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My old violin
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Jerusha77
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May 5, 2013 - 5:11 pm
Member Since: February 4, 2013
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I'm very curious about my violin, so I'll post some pictures and you all tell me what you think. I first got it in pieces but got someone to fix it up for me and have been playing on it for 4 years now. Year 1907

http://i42.tinypic.com/6glanm.jpgImage Enlarger

top word is hard to see but it says"STRADUARI"

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As you can see.. a little marked up.

http://i43.tinypic.com/33ze3i1.jpgImage Enlarger

 

http://i42.tinypic.com/qpmqdl.jpgImage Enlarger

 

http://i40.tinypic.com/30a3n7r.jpgImage Enlarger

 

http://i44.tinypic.com/14t3t6w.jpgImage Enlarger

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ozmous
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May 6, 2013 - 3:40 am
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This looks very lovely! it looks German, probably one of those "conservatory" violins based on the scroll(but I dunno, I'm not a pro at this).. and the label gives the proof that it's German, "Eisleben", the place where it's made, the home of Martin Luther,thanks for sharing the pictures, hope to hear it soon.

cheers!

cheers! - ⁰ℨ

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Teapot
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May 6, 2013 - 9:29 am
Member Since: May 1, 2013
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Hey there! after a lot of research on my old-ish violin i think i know some things to tell you.

In the 1880's and up to the time of WWII,a lot of luthiers in countries like Germany,Austria and Czechoslovakia would set up little ''companies''.what they did was study the various instruments of famous luthiers such as Stradivari,Amati,etc. and use those standards to build many violins in their shops.Kinda like mass production for the wider public.How accurate those copies were varied from maker to maker,But despite them being copies,they were mostly made with great care and craftsmanship,since they didn't really have all those factory machines we have today.The result was a great number of copy-violins,but very respectable violins nonetheless.In good condition and with a proper setup,today they can be worth a good 1000 dollars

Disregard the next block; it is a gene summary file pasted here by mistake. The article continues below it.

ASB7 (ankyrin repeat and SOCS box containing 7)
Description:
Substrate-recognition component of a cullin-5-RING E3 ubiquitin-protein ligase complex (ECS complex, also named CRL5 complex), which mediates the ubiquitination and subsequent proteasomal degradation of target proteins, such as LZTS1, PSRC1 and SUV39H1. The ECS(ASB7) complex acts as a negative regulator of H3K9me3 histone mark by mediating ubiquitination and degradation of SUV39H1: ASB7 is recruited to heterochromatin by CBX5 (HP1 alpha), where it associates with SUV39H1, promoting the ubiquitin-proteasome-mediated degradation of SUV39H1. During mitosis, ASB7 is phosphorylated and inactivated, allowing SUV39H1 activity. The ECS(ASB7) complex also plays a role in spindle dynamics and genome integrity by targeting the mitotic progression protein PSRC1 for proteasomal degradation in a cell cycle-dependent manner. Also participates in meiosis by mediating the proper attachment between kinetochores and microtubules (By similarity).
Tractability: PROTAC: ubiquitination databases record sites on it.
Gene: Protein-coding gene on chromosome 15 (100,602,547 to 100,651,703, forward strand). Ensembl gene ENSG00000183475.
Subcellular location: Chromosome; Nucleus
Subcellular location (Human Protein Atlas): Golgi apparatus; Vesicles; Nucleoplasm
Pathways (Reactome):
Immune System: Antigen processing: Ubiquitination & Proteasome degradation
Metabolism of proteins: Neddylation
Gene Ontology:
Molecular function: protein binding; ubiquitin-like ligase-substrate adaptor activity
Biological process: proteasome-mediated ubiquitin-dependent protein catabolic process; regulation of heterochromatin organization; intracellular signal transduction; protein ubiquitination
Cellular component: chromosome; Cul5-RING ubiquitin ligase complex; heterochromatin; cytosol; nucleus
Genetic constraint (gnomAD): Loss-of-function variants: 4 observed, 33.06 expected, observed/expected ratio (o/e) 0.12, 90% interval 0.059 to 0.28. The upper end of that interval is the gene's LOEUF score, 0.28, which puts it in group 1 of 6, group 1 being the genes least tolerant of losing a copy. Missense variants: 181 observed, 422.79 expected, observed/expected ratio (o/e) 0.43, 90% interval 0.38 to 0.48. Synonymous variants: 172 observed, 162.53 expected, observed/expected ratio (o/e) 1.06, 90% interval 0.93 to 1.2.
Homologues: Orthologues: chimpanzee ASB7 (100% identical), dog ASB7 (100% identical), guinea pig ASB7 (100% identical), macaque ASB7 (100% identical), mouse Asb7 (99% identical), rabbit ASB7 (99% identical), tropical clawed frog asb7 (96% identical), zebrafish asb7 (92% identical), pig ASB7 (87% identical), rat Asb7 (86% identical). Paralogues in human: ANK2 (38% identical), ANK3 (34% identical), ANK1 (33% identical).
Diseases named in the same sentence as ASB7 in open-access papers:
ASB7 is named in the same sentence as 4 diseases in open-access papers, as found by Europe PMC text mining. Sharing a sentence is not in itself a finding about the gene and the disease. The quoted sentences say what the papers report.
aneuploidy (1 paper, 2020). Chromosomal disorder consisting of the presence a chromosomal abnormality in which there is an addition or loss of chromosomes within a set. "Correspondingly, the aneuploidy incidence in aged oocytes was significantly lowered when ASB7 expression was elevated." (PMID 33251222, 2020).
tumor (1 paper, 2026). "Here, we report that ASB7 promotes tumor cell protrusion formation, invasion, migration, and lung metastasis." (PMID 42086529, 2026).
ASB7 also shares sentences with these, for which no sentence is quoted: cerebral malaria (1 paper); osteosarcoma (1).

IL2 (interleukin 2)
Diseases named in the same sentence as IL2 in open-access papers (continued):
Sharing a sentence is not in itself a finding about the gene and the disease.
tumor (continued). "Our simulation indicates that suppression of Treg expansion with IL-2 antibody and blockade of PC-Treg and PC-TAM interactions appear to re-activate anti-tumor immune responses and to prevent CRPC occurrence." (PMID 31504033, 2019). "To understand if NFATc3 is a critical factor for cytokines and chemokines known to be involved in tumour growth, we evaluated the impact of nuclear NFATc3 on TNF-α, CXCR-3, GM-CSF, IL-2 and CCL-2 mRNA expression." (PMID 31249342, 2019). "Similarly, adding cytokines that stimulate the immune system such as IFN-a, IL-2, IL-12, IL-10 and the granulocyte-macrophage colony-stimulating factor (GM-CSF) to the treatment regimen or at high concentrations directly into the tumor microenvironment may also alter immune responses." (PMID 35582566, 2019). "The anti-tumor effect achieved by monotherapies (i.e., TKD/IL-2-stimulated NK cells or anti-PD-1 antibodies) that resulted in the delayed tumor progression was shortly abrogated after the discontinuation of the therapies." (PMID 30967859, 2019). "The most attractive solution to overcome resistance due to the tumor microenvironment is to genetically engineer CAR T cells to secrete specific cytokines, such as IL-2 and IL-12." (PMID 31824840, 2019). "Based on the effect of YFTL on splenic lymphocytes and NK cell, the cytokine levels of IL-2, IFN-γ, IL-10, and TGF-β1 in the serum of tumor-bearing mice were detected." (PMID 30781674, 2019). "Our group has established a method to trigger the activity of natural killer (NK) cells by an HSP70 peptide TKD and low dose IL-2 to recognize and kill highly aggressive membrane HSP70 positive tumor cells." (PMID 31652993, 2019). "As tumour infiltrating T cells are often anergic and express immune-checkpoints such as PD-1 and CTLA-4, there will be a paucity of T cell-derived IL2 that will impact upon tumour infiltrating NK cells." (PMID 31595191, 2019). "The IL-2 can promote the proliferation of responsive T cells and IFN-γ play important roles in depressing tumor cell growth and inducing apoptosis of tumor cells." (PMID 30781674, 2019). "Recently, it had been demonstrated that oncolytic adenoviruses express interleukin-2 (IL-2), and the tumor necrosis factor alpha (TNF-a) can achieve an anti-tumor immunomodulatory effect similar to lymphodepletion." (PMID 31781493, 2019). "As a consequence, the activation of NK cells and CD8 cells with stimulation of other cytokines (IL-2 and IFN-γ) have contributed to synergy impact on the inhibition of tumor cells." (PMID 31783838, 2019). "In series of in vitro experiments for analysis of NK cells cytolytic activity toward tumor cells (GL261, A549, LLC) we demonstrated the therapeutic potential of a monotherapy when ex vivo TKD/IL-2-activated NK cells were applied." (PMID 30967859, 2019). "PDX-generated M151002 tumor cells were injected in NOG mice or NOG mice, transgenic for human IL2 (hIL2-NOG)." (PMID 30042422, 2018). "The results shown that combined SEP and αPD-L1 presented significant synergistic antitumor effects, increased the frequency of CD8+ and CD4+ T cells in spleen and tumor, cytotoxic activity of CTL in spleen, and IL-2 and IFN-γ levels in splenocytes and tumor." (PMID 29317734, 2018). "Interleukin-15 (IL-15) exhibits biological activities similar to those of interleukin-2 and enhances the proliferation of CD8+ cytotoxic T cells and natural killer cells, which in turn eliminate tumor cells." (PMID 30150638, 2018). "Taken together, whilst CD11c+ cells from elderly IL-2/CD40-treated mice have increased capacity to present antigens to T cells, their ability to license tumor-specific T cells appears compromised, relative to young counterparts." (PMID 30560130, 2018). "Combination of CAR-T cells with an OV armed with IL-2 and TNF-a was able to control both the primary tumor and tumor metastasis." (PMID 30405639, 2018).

It seems yours is a Germany made one,and probably created using a Stradivari type model ''guideline''.I'm guessing it does indeed sound very good,I;m actually very curious to hear it because it also looks very pretty.For a 100 year old violin,it seems to be in remarkably great condition.You did say you got it in pieces-was it broken?or just not fully assembled?did you get it fixed by a violin luthier or someone else?

In the end however,what matters most is whether you are pleased with the sound and feel of it.No two violins are the same.You can play a 10.000 $ instrument and still not feel like it's the right one for you,and then find your soulmate in a 1.000 $ one...

 

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Jerusha77
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May 6, 2013 - 11:03 am
Member Since: February 4, 2013
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Thank yo very much for the replies. I first got the violin from 93 old grandpa.. and it was broken enough that it was not playable.The top plate had been separated from the ribs in some places. My dad took it too someone he knew to get it fixed up, (he said it was a violin expert.) so i'm not sue bout that.

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Teapot
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May 6, 2013 - 3:44 pm
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If it was broken like that then it must have been an expert who fixed it to make it playable again.You have what i think is a very fine little violin there.Take good care of it and happy playing!

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Watchtower68
Fillmore Indiana,U.S.A
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May 6, 2013 - 4:01 pm
Member Since: December 29, 2012
Forum Posts: 36
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Hi this is a German made violin it was being sold through Montgomery Ward's I found that one made in 1905 was sold at that time for$12.00 in the states now this certainly does not mean your violin is cheap it would likely surprise you as to what you could fetch for it today.

But it was a factory build or mass produced as such the name is just a trade name from my understanding,and don't let that throw you off these older violins when well cared for can certainly produce highly sought after tone mass produced or not.

If you were wandering what you could sell such for and I certainly would not sell it myself you could likely ask $300.00 to $500.00,but people are nuts for the old German made violins and you certainly have a nice looking instrument there.

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